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Rescooped by Erin Little from iPads in Education Daily
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Great App Review Checklists for Teachers

Great App Review Checklists for Teachers | ErinLittle | Scoop.it
The more apps I review here in Educational Technology and Mobile Learning the better I become at recognizing and selecting the right educational apps to share with you. I have probably reviewed a...

Via Jon Samuelson
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Rescooped by Erin Little from iPads in Education Daily
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wwwatanabe: Introduction to iPads: Part 2--iPad Integration

wwwatanabe: Introduction to iPads: Part 2--iPad Integration | ErinLittle | Scoop.it
RT @langwitches: Fabulous post about iPads in the classroom by @tracywatanabe > procedures, examples, etc... Great work http://t.co/fFz32gVG

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Paula Jamieson's curator insight, February 3, 2013 2:53 PM

An easy read blog post with valuable insights.

Sarah Ogden's curator insight, March 3, 2013 8:41 PM

Getting ready to present on Bloom's Taxonomy with iPads at TCEA this week, loved the comments about not worrying about getting new apps so much as using what you have in a deeper way...great ideas!

Rescooped by Erin Little from iGeneration - 21st Century Education (Pedagogy & Digital Innovation)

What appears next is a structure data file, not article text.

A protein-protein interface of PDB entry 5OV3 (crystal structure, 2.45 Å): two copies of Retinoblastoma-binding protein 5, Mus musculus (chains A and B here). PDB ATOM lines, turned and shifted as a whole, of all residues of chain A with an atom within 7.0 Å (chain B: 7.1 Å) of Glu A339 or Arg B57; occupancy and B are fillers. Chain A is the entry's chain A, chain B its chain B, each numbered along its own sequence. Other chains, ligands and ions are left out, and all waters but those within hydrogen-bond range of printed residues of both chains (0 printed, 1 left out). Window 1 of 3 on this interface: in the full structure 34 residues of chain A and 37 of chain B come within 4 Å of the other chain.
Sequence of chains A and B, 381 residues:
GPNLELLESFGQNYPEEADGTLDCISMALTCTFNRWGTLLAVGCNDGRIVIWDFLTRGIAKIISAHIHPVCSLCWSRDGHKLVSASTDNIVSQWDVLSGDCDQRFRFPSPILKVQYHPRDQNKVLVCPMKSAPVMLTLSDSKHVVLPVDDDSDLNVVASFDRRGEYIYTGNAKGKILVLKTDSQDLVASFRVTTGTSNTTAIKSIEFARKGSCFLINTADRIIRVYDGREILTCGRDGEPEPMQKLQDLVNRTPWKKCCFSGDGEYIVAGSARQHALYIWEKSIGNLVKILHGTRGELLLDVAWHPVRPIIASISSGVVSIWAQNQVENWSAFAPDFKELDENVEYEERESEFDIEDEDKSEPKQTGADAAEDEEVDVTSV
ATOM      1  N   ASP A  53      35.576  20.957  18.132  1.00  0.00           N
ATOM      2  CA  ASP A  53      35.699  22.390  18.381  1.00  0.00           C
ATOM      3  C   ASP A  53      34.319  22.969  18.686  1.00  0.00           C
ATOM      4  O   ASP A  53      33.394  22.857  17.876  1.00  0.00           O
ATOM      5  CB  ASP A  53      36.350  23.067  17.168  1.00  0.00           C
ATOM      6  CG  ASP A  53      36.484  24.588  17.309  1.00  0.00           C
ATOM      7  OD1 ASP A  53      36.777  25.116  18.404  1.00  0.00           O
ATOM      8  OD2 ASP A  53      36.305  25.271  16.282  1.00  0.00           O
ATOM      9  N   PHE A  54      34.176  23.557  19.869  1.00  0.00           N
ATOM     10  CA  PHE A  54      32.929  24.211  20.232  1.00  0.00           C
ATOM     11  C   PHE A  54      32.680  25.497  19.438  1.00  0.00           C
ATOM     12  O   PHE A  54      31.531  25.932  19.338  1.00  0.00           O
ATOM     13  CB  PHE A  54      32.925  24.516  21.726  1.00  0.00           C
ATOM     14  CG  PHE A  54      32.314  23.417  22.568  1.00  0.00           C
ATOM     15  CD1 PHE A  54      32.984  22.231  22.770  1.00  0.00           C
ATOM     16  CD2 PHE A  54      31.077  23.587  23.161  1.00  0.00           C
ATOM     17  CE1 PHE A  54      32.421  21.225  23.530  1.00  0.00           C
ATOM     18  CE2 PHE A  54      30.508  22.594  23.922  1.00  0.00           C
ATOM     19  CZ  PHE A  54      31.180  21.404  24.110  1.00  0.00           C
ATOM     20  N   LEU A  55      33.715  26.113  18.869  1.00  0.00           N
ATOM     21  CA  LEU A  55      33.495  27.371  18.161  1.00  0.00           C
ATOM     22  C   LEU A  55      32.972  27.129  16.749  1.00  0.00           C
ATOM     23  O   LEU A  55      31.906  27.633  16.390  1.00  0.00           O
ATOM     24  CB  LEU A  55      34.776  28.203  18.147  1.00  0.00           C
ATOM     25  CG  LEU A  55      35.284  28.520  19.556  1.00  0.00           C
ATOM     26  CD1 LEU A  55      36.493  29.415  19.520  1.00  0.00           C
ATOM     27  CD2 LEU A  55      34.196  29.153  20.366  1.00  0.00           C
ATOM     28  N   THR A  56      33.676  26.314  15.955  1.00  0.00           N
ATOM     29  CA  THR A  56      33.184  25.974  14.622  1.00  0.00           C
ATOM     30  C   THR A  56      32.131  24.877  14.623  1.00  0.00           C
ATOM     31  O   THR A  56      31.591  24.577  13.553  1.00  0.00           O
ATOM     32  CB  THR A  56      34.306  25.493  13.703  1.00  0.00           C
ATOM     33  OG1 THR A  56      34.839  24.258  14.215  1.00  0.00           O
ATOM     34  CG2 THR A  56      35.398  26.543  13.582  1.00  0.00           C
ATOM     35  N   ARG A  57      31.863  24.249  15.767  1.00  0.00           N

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300+ Educational Twitter Hashtags Being Used Right Now

300+ Educational Twitter Hashtags Being Used Right Now | ErinLittle | Scoop.it
Are you looking to figure out exactly which Twitter hashtag is the right one to follow? There's no shortage of options and it can feel overwhelming. Sure, there's the popular #edchat and #edtech hashtags most of us follow.

Via Tom D'Amico (@TDOttawa)
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Rescooped by Erin Little from eLearning
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Students as Curators of Their Learning Topics

Students as Curators of Their Learning Topics | ErinLittle | Scoop.it

Robin Good: Must-read article on ClutterMuseum.com by Leslie M-B, exploring in depth the opportunity to have students master their selected topics by "curating" them, rather than by reading and memorizing facts about them.

 

"Critical and creative thinking should be prioritized over remembering content"

 

"That students should learn to think for themselves may seem like a no-brainer to many readers, but if you look at the textbook packages put out by publishers, you’ll find that the texts and accompanying materials (for both teachers and students) assume students are expected to read and retain content—and then be tested on it.

 

Instead, between middle school (if not earlier) and college graduation, students should practice—if not master—how to question, critique, research, and construct an argument like an historian."

 

This is indeed the critical point. Moving education from an effort to memorize things on which then to be tested, to a collaborative exercise in creating new knowledge and value by pulling and editing together individual pieces of content, resources and tools that allow the explanation/illustration of a topic from a specific viewpoint/for a specific need.